pone-0007280-g003: Dose-dependence and time-line of AAV-Tau.P301L mediated neurodegeneration.A. Intracerebral injection of AAV-Tau.P301L at doses indicated in wild-type mice (n = 3 per dose) analyzed at 4 weeks p.i. by IHC for total human Tau with HT7 and counterstained with hematoxylin (upper panels). IHC for NeuN visualized neuronal nuclei without counterstaining (lower panels). Scale bar 0.5 mm. Note thinning of CA1/2 already with lowest dose of APP-Tau.P301L. B. Time line of AAV-Tau.P301L mediated neurodegeneration. Intracerebral injection of 10E8 t.u. of AAV-Tau.P301L in wild-type mice analyzed at 1.5 weeks (n = 4), 3 weeks (n = 6), 6 weeks (n = 6), 9 weeks (n = 6) and 12 weeks (n = 6) p.i.. Control mice were intracerebrally injected with AAV-EGFP (10E8 t.u.) sacrificed at same time-points p.i. (all n = 4). Analysis by IHC with HT7 for total human tau, NeuN for neuronal nuclei, GFAP for astroglia and MHCII for activated microglia as indicated above the panels (scale bars 1 mm). Histological staining with FluoroJadeB for degenerating neurons and activated glia (see text for details) (scale bar 0.1 mm). Note that expression of human Tau is highest at 1.5 week p.i. and subsides later, paralleling the loss of NeuN immunoreactivity. The FJB signals in CA1 mark degenerating pyramidal neurons at 3 weeks p.i. but changes to an astroglial pattern at later time-points (see text for details). Note that at 3 weeks p.i. the loss of neurons and FJB positive signals in CA concurs with intense microgliosis, which subsides completely at 12 weeks p.i. while astrogliosis is much less specific in time and spatial distribution (see text for details).
Mentions: In sharp contrast, the intracerebral injection of AAV-Tau.P301L presented at first a very surprising outcome at 12 weeks p.i., because expression of human tau was detected in cortex but was hardly detectable in the hippocampus, i.e. where the virus was injected (Figure 2 A–C). Counterstaining for nuclei and in depth analysis resolved the apparent contradiction: expression of human protein Tau was low in pyramidal neurons in the hippocampus because of the nearly complete loss of pyramidal neurons in CA1/2 (Figure 2 A–C; compare injected to contra-lateral hemisphere). The dramatic nearly complete elimination of pyramidal CA neurons was confirmed by Nissl staining (data not shown) and by IHC for NeuN as marker for neuronal nuclei (Figure 3A, lower panels).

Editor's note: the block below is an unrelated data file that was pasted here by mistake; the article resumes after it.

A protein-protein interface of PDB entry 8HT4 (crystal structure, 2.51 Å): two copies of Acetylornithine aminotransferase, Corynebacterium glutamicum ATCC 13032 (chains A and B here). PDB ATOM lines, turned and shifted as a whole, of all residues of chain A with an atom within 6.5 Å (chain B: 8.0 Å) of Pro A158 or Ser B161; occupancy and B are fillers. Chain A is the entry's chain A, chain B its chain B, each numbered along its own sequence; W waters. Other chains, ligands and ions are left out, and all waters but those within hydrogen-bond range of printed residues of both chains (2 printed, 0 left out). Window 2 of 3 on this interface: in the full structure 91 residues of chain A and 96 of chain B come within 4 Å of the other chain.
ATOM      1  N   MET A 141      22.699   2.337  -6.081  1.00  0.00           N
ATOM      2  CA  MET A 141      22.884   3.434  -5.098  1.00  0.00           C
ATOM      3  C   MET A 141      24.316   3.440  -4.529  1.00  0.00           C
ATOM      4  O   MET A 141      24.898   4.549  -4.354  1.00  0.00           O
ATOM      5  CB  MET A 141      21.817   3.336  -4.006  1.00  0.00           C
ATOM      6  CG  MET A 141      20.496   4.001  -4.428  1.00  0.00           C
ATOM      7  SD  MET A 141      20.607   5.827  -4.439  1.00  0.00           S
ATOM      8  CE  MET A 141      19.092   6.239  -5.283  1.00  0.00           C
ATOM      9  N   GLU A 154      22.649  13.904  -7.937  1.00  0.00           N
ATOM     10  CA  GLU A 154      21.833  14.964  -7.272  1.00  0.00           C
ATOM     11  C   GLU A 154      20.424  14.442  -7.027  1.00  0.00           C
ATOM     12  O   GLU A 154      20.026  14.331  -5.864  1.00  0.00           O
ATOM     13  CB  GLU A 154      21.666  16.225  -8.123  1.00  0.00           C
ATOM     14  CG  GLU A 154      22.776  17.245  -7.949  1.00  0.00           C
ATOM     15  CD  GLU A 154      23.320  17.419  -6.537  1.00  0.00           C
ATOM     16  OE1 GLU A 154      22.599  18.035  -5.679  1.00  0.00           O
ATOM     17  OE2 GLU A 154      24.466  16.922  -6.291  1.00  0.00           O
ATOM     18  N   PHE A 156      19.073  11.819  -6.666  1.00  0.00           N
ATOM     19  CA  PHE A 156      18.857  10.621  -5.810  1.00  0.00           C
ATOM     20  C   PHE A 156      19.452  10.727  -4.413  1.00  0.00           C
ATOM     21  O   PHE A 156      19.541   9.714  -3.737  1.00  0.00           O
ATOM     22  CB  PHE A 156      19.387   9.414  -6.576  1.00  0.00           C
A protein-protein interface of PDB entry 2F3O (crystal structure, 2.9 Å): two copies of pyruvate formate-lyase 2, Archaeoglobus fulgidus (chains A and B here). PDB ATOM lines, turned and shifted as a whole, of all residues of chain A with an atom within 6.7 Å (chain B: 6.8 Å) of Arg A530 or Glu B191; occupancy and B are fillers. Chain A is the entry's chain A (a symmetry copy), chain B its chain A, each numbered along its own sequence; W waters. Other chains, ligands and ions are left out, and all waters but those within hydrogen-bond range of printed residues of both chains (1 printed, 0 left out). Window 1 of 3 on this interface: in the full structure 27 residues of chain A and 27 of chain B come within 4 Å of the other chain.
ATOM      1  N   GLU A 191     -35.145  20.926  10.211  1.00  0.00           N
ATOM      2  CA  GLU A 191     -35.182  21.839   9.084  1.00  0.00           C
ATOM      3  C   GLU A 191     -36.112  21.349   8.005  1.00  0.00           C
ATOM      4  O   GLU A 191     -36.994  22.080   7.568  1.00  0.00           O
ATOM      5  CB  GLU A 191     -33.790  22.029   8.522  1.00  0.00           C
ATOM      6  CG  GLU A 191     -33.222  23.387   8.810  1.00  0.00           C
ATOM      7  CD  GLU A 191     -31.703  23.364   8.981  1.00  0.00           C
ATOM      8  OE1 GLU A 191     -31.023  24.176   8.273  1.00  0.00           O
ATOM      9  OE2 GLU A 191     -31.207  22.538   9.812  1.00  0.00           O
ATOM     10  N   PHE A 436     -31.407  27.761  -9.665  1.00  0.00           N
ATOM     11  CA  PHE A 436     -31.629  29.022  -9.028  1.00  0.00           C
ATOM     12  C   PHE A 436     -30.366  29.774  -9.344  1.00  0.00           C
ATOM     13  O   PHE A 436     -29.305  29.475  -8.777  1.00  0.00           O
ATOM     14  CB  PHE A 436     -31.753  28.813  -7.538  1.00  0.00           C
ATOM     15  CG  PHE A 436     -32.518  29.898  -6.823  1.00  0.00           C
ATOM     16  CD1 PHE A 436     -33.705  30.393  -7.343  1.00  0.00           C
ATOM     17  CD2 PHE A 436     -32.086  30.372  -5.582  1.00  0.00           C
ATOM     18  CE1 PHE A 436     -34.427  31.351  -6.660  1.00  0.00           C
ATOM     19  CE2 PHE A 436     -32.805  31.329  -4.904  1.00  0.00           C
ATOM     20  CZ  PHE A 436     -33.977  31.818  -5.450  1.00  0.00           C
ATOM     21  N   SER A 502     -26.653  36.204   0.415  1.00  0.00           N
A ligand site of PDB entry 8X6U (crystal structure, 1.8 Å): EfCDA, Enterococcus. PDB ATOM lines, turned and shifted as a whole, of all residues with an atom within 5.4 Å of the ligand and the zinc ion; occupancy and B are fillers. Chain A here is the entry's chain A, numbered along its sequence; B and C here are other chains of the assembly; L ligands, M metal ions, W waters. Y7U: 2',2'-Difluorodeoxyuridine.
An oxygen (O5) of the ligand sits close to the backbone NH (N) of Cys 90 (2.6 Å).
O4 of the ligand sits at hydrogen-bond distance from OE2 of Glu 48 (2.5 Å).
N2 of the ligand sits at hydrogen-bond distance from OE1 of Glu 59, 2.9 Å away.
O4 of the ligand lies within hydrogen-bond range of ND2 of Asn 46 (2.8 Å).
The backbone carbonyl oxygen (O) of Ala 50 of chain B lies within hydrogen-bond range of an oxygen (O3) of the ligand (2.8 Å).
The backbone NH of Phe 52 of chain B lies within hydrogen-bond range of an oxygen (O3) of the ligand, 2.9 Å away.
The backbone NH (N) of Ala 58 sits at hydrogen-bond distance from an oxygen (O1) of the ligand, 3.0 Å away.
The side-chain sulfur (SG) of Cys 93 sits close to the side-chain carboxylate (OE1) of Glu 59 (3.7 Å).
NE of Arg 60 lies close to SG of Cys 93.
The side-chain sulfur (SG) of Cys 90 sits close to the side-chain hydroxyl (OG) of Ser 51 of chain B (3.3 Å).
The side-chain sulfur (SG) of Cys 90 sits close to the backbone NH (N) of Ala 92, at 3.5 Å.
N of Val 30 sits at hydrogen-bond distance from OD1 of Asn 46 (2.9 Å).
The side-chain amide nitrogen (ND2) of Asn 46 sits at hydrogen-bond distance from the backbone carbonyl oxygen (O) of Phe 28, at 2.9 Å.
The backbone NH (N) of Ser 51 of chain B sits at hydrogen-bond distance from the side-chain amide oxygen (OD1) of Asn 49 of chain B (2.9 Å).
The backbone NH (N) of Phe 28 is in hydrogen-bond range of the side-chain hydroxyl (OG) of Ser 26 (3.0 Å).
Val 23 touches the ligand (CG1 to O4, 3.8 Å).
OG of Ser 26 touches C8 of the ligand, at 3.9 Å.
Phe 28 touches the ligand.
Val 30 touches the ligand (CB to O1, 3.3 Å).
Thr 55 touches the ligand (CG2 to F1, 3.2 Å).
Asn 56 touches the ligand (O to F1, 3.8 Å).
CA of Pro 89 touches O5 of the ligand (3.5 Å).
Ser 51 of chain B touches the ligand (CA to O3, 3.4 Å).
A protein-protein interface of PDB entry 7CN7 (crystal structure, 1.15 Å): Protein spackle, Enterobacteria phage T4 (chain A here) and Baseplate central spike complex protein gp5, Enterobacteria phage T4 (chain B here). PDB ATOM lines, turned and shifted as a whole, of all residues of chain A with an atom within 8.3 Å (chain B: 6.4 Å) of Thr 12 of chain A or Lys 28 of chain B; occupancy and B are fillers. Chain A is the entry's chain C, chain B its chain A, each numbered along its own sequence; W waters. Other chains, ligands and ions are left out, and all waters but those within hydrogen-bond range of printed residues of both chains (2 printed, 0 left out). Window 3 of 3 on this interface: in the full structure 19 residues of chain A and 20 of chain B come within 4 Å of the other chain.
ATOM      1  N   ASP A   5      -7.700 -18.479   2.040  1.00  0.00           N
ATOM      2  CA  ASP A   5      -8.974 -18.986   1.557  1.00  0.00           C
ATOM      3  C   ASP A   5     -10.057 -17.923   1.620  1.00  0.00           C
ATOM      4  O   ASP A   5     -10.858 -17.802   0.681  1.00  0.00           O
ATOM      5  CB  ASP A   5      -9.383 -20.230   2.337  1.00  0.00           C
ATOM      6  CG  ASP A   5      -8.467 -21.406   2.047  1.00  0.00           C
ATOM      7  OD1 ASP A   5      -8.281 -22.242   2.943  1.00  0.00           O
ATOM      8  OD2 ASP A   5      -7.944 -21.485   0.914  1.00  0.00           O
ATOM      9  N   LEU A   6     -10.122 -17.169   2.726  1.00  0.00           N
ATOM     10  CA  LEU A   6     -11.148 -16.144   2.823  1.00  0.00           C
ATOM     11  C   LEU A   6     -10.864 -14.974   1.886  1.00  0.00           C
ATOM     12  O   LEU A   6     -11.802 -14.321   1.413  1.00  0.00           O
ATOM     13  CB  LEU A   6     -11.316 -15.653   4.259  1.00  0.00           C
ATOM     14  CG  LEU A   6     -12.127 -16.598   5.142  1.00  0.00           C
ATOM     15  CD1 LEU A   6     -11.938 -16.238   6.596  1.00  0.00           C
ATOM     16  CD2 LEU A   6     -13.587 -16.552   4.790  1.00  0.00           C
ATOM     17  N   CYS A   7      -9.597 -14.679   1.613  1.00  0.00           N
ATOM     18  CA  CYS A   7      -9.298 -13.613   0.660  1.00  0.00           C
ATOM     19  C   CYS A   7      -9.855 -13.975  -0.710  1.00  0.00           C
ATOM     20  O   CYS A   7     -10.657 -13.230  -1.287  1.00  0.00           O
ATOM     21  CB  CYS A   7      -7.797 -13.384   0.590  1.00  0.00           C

Bottom Line: In contrast, AAV-Tau, either wild-type or mutant P301L, provoked dramatic degeneration of pyramidal neurons in CA1/2 and cortex within weeks.Tau-mediated neurodegeneration proceeded without formation of large fibrillar tau-aggregates or tangles, but with increased expression of cell-cycle markers.We present novel AAV-based models, which demonstrate that protein tau mediates pyramidal neurodegeneration in vivo.The data firmly support the unifying hypothesis that post-mitotic neurons are forced to re-enter the cell-cycle in primary and secondary tauopathies, including Alzheimer's disease.

View Article: PubMed Central - PubMed

Affiliation: Experimental Genetics Group, Department of Human Genetics, KULeuven-Campus, Leuven, Belgium.

ABSTRACT
In Alzheimer's disease tauopathy is considered secondary to amyloid, and the duality obscures their relation and the definition of their respective contributions.Transgenic mouse models do not resolve this problem conclusively, i.e. the relative hierarchy of amyloid and tau pathology depends on the actual model and the genes expressed or inactivated. Here, we approached the problem in non-transgenic models by intracerebral injection of adeno-associated viral vectors to express protein tau or amyloid precursor protein in the hippocampus in vivo. AAV-APP mutant caused neuronal accumulation of amyloid peptides, and eventually amyloid plaques at 6 months post-injection, but with only marginal hippocampal cell-death. In contrast, AAV-Tau, either wild-type or mutant P301L, provoked dramatic degeneration of pyramidal neurons in CA1/2 and cortex within weeks. Tau-mediated neurodegeneration proceeded without formation of large fibrillar tau-aggregates or tangles, but with increased expression of cell-cycle markers.We present novel AAV-based models, which demonstrate that protein tau mediates pyramidal neurodegeneration in vivo. The data firmly support the unifying hypothesis that post-mitotic neurons are forced to re-enter the cell-cycle in primary and secondary tauopathies, including Alzheimer's disease.

Show MeSH
Related in: MedlinePlus